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Russia Brands European Vote-Monitoring Groups 'Undesirable' Ahead Of Election


An official prepares ballot boxes in Vladivostok for the March 18 presidential election.

The Russian government has blacklisted two European organizations involved in election monitoring, days ahead of the March 18 presidential vote.

On March 13, the Justice Ministry listed Germany's European Platform for Democratic Elections and Lithuania's International Elections Study Center as "undesirable organizations."

The ministry said the designations were based on legislation on "measures against individuals involved in the violation of basic human rights and freedoms" and on a March 12 decision by a deputy prosecutor-general.

Under a law signed by President Vladimir Putin in 2015 and widely criticized by rights groups, the government can brand foreign and international groups "undesirable organizations."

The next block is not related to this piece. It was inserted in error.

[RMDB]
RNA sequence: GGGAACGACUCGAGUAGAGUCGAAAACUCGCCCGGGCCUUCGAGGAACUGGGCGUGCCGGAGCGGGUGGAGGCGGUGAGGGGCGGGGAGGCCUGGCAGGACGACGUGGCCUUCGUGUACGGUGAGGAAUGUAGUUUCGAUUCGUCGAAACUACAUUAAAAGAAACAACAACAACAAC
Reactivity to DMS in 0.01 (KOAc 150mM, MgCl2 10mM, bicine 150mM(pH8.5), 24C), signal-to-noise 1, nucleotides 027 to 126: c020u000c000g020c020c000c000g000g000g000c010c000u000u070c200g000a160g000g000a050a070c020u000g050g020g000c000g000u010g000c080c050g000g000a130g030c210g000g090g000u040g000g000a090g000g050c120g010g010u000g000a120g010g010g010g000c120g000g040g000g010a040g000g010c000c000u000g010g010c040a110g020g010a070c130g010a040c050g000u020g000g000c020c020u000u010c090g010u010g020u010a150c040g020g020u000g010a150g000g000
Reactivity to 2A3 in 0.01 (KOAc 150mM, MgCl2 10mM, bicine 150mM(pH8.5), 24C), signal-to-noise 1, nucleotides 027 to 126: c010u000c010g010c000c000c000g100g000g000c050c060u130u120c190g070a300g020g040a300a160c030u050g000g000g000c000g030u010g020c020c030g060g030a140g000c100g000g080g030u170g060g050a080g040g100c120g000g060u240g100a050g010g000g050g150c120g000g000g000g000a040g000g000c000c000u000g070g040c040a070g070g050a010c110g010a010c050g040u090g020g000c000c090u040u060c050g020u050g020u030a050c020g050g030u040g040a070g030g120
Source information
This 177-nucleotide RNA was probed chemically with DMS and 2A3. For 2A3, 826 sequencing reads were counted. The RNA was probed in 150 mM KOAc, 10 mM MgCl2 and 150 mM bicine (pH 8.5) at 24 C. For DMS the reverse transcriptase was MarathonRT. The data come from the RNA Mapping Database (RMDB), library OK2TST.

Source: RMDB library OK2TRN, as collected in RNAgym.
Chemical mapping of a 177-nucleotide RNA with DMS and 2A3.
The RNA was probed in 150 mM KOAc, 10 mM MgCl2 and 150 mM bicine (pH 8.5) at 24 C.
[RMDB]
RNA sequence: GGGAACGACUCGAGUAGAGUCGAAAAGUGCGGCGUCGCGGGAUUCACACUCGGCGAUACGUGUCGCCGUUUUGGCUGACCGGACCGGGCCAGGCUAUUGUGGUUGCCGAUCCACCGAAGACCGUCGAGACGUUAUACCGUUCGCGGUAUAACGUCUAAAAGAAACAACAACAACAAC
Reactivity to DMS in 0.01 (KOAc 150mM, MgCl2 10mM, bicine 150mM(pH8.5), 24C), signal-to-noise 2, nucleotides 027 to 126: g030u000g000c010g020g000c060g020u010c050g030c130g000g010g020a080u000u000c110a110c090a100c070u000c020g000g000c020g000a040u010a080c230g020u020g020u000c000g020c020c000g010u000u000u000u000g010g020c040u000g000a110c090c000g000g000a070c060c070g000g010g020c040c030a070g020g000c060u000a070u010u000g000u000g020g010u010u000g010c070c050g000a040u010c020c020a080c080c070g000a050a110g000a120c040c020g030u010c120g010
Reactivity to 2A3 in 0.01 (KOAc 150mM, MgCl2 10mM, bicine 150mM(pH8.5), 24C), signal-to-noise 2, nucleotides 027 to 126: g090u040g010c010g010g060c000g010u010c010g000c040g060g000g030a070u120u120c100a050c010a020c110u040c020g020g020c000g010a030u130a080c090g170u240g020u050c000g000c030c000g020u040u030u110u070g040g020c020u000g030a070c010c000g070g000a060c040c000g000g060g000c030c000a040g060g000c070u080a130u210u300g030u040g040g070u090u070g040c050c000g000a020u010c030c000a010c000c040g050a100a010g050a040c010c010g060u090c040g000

The legislation, which critics say is designed to prevent NGOs from promoting democratic institutions in Russia, enables the government to ban the organizations and launch criminal proceedings against Russian groups that work with them.

The ministry listing followed a March 12 report on Russian network REN-TV that accused international organizations monitoring elections, including the European Platform for Democratic Elections, of being tools for "secret methods to gain power" in Russia.

The Justice Ministry list now names 13 "undesirable" organizations, including Open Russia, the National Endowment for Democracy, Open Society Foundation, U.S. Russia Foundation for Economic Advancement and the Rule of Law, and others.

With reporting by REN-TV
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